“You can only become truly accomplished at something you love. Don’t make money your goal. Instead, pursue the things you love doing, and then do them so well that people can’t take their eyes off you.” Maya Angelou
An interesting article about Craig Newmark, the founder of Craigslist.org, and the values that motivate him. Working 4 hours per day on customer service and 4-6 hours per day on his volunteer or public service work, Craig says of founding the company that it “eroded my cynicism. I see that people are overwhelmingly good. Our culture is self-policing… We do a great job of classified ads in a culture of trust.” What are the values behind your ideal business model?
Today’s question comes from a Marketing Director in Atlanta, Georgia and is answered by: Ginny Kravitz, Deputy Editor.
No, you’re not crazy. Sometimes no sooner do you follow that inner prodding to dream than you are affronted with the thought: What am I crazy? It’s one of those who-do-I-think-I-am squelches that surfaces to test your courage. Don’t worry, it’s a natural feeling to have when you begin to specify what “wanting more” means for you. Some people will even tell you outright that you’re crazy for considering a new path and that you should just be grateful for what you have. While gratitude is a powerful thing, it’s also true that if you feel drawn to explore something different, honoring that call is the first imperative. So, no, you’re not crazy… in fact you’ve never been more sane.
“Happiness is the state of consciousness which proceeds from the achievement of one’s values.”Ayn Rand
“This wasn’t a well-thought out plan… I was just pursuing a dream.” That’s how Priscilla Lopez describes her transition from IT consultant to tennis wear designer. While essentially a summary of her story, this article does include some interesting points, including how she got her start by wearing one of her own creations at her tennis club.
Today we’re introducing a new category to the blog: Now What? Q &A, where we’ll answer questions we are often asked by our clients and readers. We’d love to hear from you so please do send us your questions. Chances are if you have the question, then so do a whole lot of other people. Today’s question comes from a woman who is working the Now What? Coaching Program with Ginny Kravitz, Deputy Editor.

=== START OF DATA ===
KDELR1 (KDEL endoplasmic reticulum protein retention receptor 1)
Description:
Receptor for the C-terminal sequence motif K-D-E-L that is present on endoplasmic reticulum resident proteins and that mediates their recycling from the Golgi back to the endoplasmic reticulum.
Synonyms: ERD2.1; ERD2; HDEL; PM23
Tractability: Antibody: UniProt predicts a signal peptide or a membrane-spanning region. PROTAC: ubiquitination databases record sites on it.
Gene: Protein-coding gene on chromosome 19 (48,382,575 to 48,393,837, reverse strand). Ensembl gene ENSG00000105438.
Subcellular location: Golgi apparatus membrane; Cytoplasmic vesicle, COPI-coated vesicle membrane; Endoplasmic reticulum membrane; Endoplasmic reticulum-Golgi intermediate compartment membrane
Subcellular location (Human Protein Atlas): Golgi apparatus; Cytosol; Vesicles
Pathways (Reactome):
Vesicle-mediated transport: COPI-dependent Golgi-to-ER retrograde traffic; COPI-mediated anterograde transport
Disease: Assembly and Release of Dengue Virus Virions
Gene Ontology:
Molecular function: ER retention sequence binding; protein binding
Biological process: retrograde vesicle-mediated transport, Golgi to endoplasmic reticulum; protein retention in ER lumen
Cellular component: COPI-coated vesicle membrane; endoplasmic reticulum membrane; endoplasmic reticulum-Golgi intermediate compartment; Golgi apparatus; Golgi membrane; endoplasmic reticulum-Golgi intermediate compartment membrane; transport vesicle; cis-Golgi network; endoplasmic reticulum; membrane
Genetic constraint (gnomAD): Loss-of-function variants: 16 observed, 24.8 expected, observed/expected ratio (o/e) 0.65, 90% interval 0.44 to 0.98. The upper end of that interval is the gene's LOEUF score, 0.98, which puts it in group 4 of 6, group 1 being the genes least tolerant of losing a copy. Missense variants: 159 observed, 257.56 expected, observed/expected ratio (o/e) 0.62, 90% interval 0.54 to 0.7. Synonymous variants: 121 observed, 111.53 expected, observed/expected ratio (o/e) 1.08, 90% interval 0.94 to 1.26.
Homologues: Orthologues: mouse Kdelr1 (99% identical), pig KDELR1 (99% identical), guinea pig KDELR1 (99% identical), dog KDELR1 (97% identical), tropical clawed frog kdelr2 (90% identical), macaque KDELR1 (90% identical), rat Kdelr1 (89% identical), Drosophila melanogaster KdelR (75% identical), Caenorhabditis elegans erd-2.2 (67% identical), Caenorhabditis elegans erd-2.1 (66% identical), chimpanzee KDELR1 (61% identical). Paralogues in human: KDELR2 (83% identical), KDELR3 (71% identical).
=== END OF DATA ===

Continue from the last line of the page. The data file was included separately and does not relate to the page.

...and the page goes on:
How do you know when you’ve moved from “research mode” to “decision made”?
This question comes up often. When you’re exploring various directions to pursue, how do you know when it’s time to say, “Okay, I’ve done enough research and my decision is made”?
When you’re in research mode, it’s important to stay open and resist rushing to judgment. The information you’re taking in will need to be sifted through and examined. Does the opportunity you’re considering line up with your Life Blueprint (Who You Are) as well as your Criteria for Happiness (Your Needs and Values)? Timing can be unpredictable and only you will know if you’re ready to declare the research “done”. At some point however, it will be time to make a decision. Gathering more and more data doesn’t culminate in some sort of guarantee that your new venture will be successful. You just need to know enough to feel right about pursuing your new direction.
Here is how Roberta, the person who submitted this question, ultimately answered it for herself: When all the clues and your intuition lead you to a conclusion, then you have to trust yourself and move to a decision. It’s a huge risk but it feels right. I found that it took a lot of courage to go from “I’m figuring it out” to “I’ve decided” —there is something final about saying it out loud— but once I realized that I had in fact decided, I did a little dance.
“Self-trust is the first secret of success.” Ralph Waldo Emerson
Definitely a lemons to lemonade story. Way to use those miles!
Not everyone who starts a business fits the classic mold of entrepreneur. In this story about Jim Carpenter, founder of the Wild Birds Unlimited stores, we observe how revelations gradually emerge in one’s career and life and how acting on those revelations by taking that one next step leads you to the next.
“Success is the sum of small efforts, repeated day in and day out.” Robert Collier